By David Rogers
Does it ever feel like you’re too busy and stretched too thin to focus on your operation?
It’s harder than ever to find and hire critical team members, so it’s no surprise that during busy summer months, many shop owners feel like they only way to stay on top of higher car counts is to drop everything else so they can focus on working inside the business as an advisor or technician.
The problem is that the shop has to keep operating, whether or not the owner has time to focus on fixing profit margins or managing their marketing strategy.
This often leads to the operation leaving significant money on the table at the very same time that the business could be maximizing profits.
There’s a better way than simply putting your head down and working your guts out for a few months each year. You don’t have to accept the status quo or avoid making changes that could improve your situation just because car counts are up.
But you do have to stop being the secret sauce to your shop’s success.
As long as you make yourself necessary, you keep yourself stuck in a situation where you have to work your guts out for months on end every year. As long as you’re the best, the fastest, the most skilled, the most knowledgeable at every position in your shop, the operation’s capacity can never grow more than what you can take on.
All of which means training.
This isn’t an easy button, I know. It will take work to get your team trained up so that they know what they can control, how they need to control it, and why. But this journey ends with you able to spend more time away from your shop, and with you not feeling trapped inside it for months on end every year.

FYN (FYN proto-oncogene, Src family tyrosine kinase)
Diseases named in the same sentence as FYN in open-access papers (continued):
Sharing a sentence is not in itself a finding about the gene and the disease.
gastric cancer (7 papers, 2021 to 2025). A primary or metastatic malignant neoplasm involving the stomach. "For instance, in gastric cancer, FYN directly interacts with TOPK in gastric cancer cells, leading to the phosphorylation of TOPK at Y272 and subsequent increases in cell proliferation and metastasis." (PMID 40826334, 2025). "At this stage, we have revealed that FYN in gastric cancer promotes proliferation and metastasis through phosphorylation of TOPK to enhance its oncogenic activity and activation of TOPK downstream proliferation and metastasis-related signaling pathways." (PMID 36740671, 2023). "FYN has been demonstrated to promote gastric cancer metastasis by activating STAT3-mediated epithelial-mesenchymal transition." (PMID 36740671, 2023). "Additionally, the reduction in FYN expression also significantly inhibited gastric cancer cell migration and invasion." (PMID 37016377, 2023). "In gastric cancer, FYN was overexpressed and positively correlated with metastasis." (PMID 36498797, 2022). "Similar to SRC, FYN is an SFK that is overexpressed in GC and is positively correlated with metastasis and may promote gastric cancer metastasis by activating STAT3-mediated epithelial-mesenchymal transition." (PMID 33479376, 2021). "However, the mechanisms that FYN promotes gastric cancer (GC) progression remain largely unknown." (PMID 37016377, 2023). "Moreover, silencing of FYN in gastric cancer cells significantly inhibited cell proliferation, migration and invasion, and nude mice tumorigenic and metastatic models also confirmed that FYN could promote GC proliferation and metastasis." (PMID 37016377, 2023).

Which means this is a journey worth going on.
“We can’t just run out and hire technicians anymore. To sustain growth and make it work, we’ve got to retain quality employees and train quality people to be superstars someday. Training is a huge tool because it’s frustrating when you’re ordered to do something, but you don’t have the right training or tools in front of you to get it done.”
Daris D, shop owner
The first real trick to training your team so they can take responsibilities off your plate is to stop doing it one person at a time.
First, get the process you want them to follow written out. Written policies and procedures mean that they can sign off that they understand it and refer back to your instructions without having to come to you for a refresher. As that quote from a successful owner above makes clear, it’s frustrating to know what’s expected of you but not have the training or tools to control it. Written policies and procedures remove a lot of that mystery.
But once written, the next critical step is to train the entire group at the same time – everyone who is responsible for executing the procedure. Simply put, training one person at a time when it comes to policies and procedures doesn’t work.
If every time a process gets violated, you meet with that employee individually, you’re almost certain to end up teaching the whole shop the correct behavior in the least productive way possible: one person at a time. Not only will this end up taking far more of your time to make sure that each person individually understands your expectations, but it will also likely lead to growing resentment among the team members who follow your rules and have to watch as others violate them.